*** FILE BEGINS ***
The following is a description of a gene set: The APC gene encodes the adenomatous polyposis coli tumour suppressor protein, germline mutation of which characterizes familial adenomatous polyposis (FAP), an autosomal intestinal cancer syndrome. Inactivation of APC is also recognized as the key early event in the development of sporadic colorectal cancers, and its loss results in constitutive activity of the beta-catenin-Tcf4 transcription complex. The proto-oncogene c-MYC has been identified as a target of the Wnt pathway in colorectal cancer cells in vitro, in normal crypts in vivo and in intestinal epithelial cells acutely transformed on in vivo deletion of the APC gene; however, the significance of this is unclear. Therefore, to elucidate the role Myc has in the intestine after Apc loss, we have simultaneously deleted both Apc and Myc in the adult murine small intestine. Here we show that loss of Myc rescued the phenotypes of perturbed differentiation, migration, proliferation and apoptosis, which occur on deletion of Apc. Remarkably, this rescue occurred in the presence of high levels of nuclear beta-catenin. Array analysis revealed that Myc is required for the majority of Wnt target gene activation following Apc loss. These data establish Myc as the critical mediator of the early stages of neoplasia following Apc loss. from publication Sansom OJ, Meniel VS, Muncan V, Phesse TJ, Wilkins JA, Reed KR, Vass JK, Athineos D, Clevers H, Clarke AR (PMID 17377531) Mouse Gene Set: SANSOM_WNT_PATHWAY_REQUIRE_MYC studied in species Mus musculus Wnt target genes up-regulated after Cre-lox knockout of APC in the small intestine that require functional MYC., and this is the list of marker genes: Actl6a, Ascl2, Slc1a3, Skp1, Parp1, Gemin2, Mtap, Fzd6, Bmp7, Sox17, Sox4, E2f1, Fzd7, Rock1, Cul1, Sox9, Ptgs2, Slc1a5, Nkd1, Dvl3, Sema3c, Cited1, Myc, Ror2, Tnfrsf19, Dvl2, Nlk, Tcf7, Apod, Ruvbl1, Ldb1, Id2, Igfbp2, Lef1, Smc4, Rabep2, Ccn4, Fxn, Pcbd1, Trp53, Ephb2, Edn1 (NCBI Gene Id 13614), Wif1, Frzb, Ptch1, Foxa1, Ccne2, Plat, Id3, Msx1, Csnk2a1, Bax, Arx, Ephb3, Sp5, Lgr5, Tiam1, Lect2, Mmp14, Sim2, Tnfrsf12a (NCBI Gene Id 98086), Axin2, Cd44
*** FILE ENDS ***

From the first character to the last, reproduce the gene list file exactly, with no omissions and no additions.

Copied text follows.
The following is a description of a gene set: The APC gene encodes the adenomatous polyposis coli tumour suppressor protein, germline mutation of which characterizes familial adenomatous polyposis (FAP), an autosomal intestinal cancer syndrome. Inactivation of APC is also recognized as the key early event in the development of sporadic colorectal cancers, and its loss results in constitutive activity of the beta-catenin-Tcf4 transcription complex. The proto-oncogene c-MYC has been identified as a target of the Wnt pathway in colorectal cancer cells in vitro, in normal crypts in vivo and in intestinal epithelial cells acutely transformed on in vivo deletion of the APC gene; however, the significance of this is unclear. Therefore, to elucidate the role Myc has in the intestine after Apc loss, we have simultaneously deleted both Apc and Myc in the adult murine small intestine. Here we show that loss of Myc rescued the phenotypes of perturbed differentiation, migration, proliferation and apoptosis, which occur on deletion of Apc. Remarkably, this rescue occurred in the presence of high levels of nuclear beta-catenin. Array analysis revealed that Myc is required for the majority of Wnt target gene activation following Apc loss. These data establish Myc as the critical mediator of the early stages of neoplasia following Apc loss. from publication Sansom OJ, Meniel VS, Muncan V, Phesse TJ, Wilkins JA, Reed KR, Vass JK, Athineos D, Clevers H, Clarke AR (PMID 17377531) Mouse Gene Set: SANSOM_WNT_PATHWAY_REQUIRE_MYC studied in species Mus musculus Wnt target genes up-regulated after Cre-lox knockout of APC in the small intestine that require functional MYC., and this is the list of marker genes: Actl6a, Ascl2, Slc1a3, Skp1, Parp1, Gemin2, Mtap, Fzd6, Bmp7, Sox17, Sox4, E2f1, Fzd7, Rock1, Cul1, Sox9, Ptgs2, Slc1a5, Nkd1, Dvl3, Sema3c, Cited1, Myc, Ror2, Tnfrsf19, Dvl2, Nlk, Tcf7, Apod, Ruvbl1, Ldb1, Id2, Igfbp2, Lef1, Smc4, Rabep2, Ccn4, Fxn, Pcbd1, Trp53, Ephb2, Edn1 (NCBI Gene Id 13614), Wif1, Frzb, Ptch1, Foxa1, Ccne2, Plat, Id3, Msx1, Csnk2a1, Bax, Arx, Ephb3, Sp5, Lgr5, Tiam1, Lect2, Mmp14, Sim2, Tnfrsf12a (NCBI Gene Id 98086), Axin2, Cd44